Organised by Staff Nurse, Samantha Grenfell, staff made 21 different cakes to be judged by Kellie of Kellie’s Kakes, Sister, Trudy Addington and District Nurse Team Manager, Paul Marsden.

The winner of the Star Baker was Health Care Assistant, Tricia Barry, who won a SU2C pinny.

“Here at Helston Community Hospital we all love cake and we have many keen bakers so we thought holding a bake off would be a great way to raise money for Stand Up To Cancer and also bring everyone from all departments together. It was great fun to see who would win the coveted Star Baker Pinny!” commented Samantha.

Samantha added “we have all been touched by cancer here at Helston Community Hospital, by either caring for our patients or having our personal lives affected by cancer, so we all felt it was a great cause.  The total at the end of the event was £165.50.”

Help us crack this Easter by using the right NHS service

Don’t spend your Easter bank holiday waiting in the emergency department to get sprains, strains and broken bones fixed - head straight for your nearest minor injury unit (MIU) or urgent treatment centre. Whether you’ve hammered your thumb doing the traditional bank holiday DIY, injured yourself with an over-enthusiastic football tackle in the park, doctors and nurses there can treat you far quicker, leaving you to enjoy the rest of the long weekend.

Choose Well Easter 2019

Minor injury units and the West Cornwall Hospital Urgent Treatment Centre can treat a range of minor illnesses and injuries, which have occurred during the previous 14 days. You will be seen by an experienced nurse, without an appointment. X-ray is available at some locations.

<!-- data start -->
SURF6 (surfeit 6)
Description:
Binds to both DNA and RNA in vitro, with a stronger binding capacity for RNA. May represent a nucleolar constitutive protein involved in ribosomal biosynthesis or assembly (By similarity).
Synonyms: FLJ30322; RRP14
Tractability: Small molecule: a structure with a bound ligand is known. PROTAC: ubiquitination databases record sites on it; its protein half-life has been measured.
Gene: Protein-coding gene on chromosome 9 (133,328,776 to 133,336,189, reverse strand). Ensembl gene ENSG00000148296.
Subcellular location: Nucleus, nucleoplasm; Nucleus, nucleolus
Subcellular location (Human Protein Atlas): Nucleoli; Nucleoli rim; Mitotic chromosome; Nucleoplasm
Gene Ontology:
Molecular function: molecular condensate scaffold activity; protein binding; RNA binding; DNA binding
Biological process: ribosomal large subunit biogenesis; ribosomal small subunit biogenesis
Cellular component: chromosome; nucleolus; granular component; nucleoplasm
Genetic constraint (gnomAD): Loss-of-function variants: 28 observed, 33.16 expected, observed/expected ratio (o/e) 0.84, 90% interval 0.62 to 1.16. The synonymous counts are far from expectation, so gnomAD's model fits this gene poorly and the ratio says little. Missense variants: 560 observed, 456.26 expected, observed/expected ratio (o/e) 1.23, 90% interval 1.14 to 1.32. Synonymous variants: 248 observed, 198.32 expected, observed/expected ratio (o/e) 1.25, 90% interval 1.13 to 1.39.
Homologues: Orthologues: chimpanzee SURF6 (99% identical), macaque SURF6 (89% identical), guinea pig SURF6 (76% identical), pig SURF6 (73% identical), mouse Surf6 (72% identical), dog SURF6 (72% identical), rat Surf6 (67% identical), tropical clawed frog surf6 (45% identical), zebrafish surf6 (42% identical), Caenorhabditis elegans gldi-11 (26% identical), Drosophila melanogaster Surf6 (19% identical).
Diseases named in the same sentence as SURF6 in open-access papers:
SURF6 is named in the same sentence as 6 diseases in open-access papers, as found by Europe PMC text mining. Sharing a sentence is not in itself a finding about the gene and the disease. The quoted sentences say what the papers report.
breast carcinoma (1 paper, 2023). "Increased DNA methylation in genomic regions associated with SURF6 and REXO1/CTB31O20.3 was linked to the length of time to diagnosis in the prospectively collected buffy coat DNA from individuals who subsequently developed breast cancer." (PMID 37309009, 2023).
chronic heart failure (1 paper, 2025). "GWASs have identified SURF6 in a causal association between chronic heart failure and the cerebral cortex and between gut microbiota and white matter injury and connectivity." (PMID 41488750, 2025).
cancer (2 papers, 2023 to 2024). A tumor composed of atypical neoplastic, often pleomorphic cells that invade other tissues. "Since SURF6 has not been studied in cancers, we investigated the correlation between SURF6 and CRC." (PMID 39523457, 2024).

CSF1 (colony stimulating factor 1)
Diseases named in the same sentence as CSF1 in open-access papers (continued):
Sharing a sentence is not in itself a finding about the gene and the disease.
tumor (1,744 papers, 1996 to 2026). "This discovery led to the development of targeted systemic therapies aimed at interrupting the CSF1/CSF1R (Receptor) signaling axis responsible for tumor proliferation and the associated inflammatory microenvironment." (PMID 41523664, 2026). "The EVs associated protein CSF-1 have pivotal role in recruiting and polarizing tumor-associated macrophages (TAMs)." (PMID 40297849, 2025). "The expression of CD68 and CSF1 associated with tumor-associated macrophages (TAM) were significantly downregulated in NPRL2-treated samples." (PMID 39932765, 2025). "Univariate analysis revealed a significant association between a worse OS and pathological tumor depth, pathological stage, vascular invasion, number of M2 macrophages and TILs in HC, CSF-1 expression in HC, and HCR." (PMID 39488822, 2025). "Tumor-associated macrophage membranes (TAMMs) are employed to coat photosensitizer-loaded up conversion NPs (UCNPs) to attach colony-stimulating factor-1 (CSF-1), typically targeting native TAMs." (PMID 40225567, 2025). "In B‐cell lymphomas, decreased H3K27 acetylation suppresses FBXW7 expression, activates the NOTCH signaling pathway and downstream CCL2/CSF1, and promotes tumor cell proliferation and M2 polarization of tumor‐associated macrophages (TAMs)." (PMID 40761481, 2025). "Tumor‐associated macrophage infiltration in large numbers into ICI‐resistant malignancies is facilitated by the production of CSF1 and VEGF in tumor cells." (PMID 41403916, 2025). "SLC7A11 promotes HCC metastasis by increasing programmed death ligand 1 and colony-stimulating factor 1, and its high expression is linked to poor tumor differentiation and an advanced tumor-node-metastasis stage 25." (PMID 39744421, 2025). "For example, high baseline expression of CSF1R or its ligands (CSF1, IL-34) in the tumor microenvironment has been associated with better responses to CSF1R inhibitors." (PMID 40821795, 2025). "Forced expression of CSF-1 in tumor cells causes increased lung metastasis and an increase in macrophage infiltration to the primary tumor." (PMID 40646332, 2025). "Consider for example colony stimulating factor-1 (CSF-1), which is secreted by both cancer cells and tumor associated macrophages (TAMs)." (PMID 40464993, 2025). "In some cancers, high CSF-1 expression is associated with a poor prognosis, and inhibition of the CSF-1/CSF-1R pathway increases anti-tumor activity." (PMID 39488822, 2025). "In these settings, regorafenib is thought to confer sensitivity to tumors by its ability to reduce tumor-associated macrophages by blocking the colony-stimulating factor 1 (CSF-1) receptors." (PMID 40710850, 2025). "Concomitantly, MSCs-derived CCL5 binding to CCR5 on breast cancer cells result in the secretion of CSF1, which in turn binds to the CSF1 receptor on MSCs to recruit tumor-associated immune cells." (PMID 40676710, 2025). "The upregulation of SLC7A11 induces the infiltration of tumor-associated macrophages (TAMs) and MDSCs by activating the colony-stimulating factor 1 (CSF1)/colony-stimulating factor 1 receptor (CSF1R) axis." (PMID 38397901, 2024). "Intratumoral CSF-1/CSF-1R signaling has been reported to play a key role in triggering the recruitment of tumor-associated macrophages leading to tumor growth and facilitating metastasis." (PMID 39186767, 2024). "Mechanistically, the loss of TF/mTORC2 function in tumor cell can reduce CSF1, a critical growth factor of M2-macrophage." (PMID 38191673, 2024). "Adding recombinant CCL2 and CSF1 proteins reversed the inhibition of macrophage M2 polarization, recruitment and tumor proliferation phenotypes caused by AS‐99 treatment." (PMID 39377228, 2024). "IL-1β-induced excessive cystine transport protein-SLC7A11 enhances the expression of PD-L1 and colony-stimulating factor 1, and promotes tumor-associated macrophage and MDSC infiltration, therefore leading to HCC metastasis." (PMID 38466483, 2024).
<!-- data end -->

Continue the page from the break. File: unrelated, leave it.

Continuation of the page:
Minor injury units are based at:

  • Bodmin Community Hospital
  • Camborne Redruth Community Hospital
  • Derriford Hospital, Plymouth
  • Falmouth Community Hospital
  • Helston Community Hospital
  • Launceston Community Hospital
  • Liskeard Community Hospital
  • Newquay Community Hospital
  • St Austell Community Hospital 
  • St Mary's Community Hospital
  • Stratton Community Hospital
  • West Cornwall Hospital, Penzance

There is also a minor injury unit at Stennack Surgery in St Ives (TR26 1RU) which is open 10am to 4pm on Good Friday and Easter Monday. Call 01736 793333 for more details.

If you do need to visit the emergency department, a minor injury unit or urgent treatment centre during the holiday, you can see how long you may have to wait by using the online waiting time service, which shows the longest wait, how many people are waiting to be seen and how many people are in the department. It also includes opening times and x-ray availability.

Pharmacists can give confidential expert advice and treatment for a range of common illnesses and complaints, such as allergies, minor cuts, nappy rash and skin conditions. They can also arrange an urgent prescription for a supply of any prescribed medicines that run out, so you don’t have to use the out of hours’ service or the emergency department. This service is also available for anyone who’s on holiday or visiting family. You can also get details of which pharmacies are open during the bank holiday weekend, including evenings and Sunday by visiting